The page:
Financial Results

UBS Offers To Refund Clients Greensill-Related Losses

Tom Burroughes Group Editor 18 June 2024

UBS Offers To Refund Clients Greensill-Related Losses

UBS is making the offer as it continues to unwind problems it inherited when it bought its stricken Swiss rival in the spring of 2023. 

UBS has said that it will give holders of Credit Suisse funds linked to the failed Greensill Capital business 90 per cent of their money back. The Zurich-listed bank is working through legacy issues it inherited with its takeover of Credit Suisse last March.

The bank said the Credit Suisse Supply Chain Finance Funds have made an offer to redeem fund units. Fund investors who choose to accept the offer will be redeemed at 90 per cent of the net asset value determined on 25 February 2021, net of any payments made to the fund investors since then, through newly-established feeder subfunds. 

UBS said the offer started yesterday and will remain open until 31 July.

Shares in UBS were up 1.3 per cent at SFr27.27 ($30.6) per share at around 13:00 Swiss time yesterday. 

The collapse of Greensill Capital, a provider of supply-chain finance, was one of a string of missteps and scandals that hammered Credit Suisse’s share price, leading to the “shotgun wedding” of spring last year. 

“The offer aims to give fund investors certainty, an accelerated exit from their positions and a high level of financial recovery. It will allow an early exit from fund investments compared to distributions under the ongoing recovery process,” UBS said in a statement. The offer will have no impact on UBS financial results or its expected amount of Common Equity Tier 1 capital, it said.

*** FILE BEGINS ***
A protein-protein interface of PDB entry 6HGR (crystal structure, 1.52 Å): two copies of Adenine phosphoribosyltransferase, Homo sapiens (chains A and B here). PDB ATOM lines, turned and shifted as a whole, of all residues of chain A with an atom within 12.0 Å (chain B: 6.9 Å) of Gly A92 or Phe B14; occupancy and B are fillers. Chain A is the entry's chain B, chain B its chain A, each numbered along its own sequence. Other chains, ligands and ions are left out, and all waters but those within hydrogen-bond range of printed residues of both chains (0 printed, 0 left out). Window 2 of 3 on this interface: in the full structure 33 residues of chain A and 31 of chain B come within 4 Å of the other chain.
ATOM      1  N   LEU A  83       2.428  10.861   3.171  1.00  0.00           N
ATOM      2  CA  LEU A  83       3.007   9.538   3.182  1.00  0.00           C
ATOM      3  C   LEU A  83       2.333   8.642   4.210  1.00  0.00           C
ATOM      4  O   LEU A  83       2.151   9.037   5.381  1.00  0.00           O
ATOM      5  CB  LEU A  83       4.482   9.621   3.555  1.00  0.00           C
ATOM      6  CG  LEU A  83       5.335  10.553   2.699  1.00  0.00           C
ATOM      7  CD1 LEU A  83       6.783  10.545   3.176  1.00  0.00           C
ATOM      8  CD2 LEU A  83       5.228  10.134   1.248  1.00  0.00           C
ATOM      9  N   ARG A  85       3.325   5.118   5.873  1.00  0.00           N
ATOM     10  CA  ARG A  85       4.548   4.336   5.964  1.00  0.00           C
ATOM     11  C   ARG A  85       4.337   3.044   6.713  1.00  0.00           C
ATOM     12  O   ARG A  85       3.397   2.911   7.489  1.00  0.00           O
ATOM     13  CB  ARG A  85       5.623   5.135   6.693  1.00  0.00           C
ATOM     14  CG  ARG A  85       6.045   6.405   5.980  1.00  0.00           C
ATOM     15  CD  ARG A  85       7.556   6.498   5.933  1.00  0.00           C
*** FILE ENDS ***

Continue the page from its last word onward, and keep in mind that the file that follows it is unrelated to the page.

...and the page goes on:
UBS said it expects to record a provision of around $900 million on a consolidated basis in connection with the offer in the second quarter of this year.

The investment in the funds will be managed as part of UBS’s non-core and legacy portfolio.

Supply-chain finance is a type of cash advance, similar to invoice finance, based on the credit rating of companies in the supply chain. Smaller firms can benefit from the higher credit scores of their buyers, and buyers can extend payment terms. It has traditionally been a field for large banks. The field is an example of what might be called alternative finance, and has attracted funds at a time when more conventional lending has been squeezed by ultra-low/negative interest rates.

Another blow to Credit Suisse around the same time as the Greensill saga were losses that the bank sustained through exposure to the failed Archegos Capital Management organisation, a hedge fund structured as a single-family office. 

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